by Br Julian McDonald cfc

The disciples came and asked Jesus: “Why do you tell stories?” He replied: “You’ve been given insight into God’s kingdom. You know how it works. Not everybody has this gift, this insight; it hasn’t been given to them. Whenever a person has a ready heart for this, the insights and understandings flow freely. But if there is no readiness, any trace of receptivity soon disappears. That’s why I tell stories: to create readiness, to nudge people towards receptive insight. In their present state they can stare till doomsday and not see it, listen till they’re blue in the face and not get it.” Matthew 13, 1-23

The parable of the sower is a parable with a difference. To begin with, it is the only parable to which Jesus himself gives an extensive explanation. Moreover, as he begins to explain it, he refers to it as “the parable of the sower” (Matthew 13, 18). Yet, the main focus of the parable is on the seed and the soil. Interestingly, the word parable comes from Greek parabolē, which means “to throw alongside”, and a lot of the seed thrown by the sower in the parable seems to end up alongside or only near where it would be most productive.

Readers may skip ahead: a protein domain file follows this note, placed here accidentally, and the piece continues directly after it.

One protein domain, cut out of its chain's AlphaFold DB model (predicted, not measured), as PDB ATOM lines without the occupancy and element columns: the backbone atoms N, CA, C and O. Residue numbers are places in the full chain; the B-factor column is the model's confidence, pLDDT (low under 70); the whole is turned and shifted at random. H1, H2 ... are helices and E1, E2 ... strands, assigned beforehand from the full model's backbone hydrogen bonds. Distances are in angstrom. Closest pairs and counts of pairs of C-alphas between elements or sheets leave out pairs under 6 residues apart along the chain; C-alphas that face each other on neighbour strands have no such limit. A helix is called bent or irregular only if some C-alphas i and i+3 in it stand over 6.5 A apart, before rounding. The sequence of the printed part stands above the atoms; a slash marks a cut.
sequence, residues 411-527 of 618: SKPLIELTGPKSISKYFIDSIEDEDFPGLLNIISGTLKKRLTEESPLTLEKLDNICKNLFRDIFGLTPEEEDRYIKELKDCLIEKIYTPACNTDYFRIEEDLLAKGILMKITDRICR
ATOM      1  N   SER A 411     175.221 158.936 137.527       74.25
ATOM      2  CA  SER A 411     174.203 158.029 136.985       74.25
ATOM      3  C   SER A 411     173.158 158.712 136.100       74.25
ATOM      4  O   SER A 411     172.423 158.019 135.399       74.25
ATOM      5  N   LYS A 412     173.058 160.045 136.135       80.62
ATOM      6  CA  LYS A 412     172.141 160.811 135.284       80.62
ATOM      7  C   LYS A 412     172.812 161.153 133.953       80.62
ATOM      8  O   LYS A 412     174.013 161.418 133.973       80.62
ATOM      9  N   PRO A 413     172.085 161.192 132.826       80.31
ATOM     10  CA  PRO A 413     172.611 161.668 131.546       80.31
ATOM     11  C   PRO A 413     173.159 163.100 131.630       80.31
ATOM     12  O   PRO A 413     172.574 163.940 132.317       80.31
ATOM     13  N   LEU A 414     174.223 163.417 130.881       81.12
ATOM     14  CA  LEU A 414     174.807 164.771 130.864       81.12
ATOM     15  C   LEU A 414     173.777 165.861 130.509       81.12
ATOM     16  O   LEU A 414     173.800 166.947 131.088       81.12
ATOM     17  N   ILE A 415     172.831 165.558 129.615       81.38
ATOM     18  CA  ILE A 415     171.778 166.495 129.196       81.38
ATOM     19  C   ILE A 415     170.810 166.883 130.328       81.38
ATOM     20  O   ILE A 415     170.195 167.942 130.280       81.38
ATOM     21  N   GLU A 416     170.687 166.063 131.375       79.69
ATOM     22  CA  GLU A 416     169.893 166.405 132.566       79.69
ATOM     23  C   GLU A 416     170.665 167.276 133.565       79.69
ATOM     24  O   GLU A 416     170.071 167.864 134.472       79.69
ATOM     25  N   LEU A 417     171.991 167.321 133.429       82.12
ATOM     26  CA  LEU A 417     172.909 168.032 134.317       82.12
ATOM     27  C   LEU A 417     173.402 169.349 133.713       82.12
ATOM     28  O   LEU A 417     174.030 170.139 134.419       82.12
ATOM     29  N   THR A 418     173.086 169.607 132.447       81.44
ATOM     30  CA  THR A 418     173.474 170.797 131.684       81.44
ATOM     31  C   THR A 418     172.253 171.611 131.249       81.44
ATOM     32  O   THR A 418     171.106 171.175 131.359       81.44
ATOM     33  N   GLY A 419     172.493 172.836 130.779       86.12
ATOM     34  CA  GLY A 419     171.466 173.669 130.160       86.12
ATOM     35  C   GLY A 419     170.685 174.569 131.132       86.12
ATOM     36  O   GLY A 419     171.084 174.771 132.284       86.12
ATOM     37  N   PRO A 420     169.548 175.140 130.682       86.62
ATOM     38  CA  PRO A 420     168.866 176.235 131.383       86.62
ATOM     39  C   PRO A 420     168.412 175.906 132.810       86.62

In our reading of the parable itself and in our considering Jesus’ explanation of it, on which images are we being invited to reflect – on the sower, the seed, the soil or, indeed, on all three? In this parable, Jesus takes images from daily life, with which his hearers would have been familiar, and “throws” them next to a new idea – the kingdom of God – which he wants his audience to think about. Many in the crowd would have been living in the hope that, when the Messiah eventually came, he would restore Israel to its former grandeur. In the parable, Jesus compares the kingdom of God, the new Israel, to something less spectacular. Put simply, Jesus is saying that God will sow the seeds of the new kingdom of God, but the harvest will depend on the receptiveness and quality of the soil on which the seed lands. This calls for further explanation.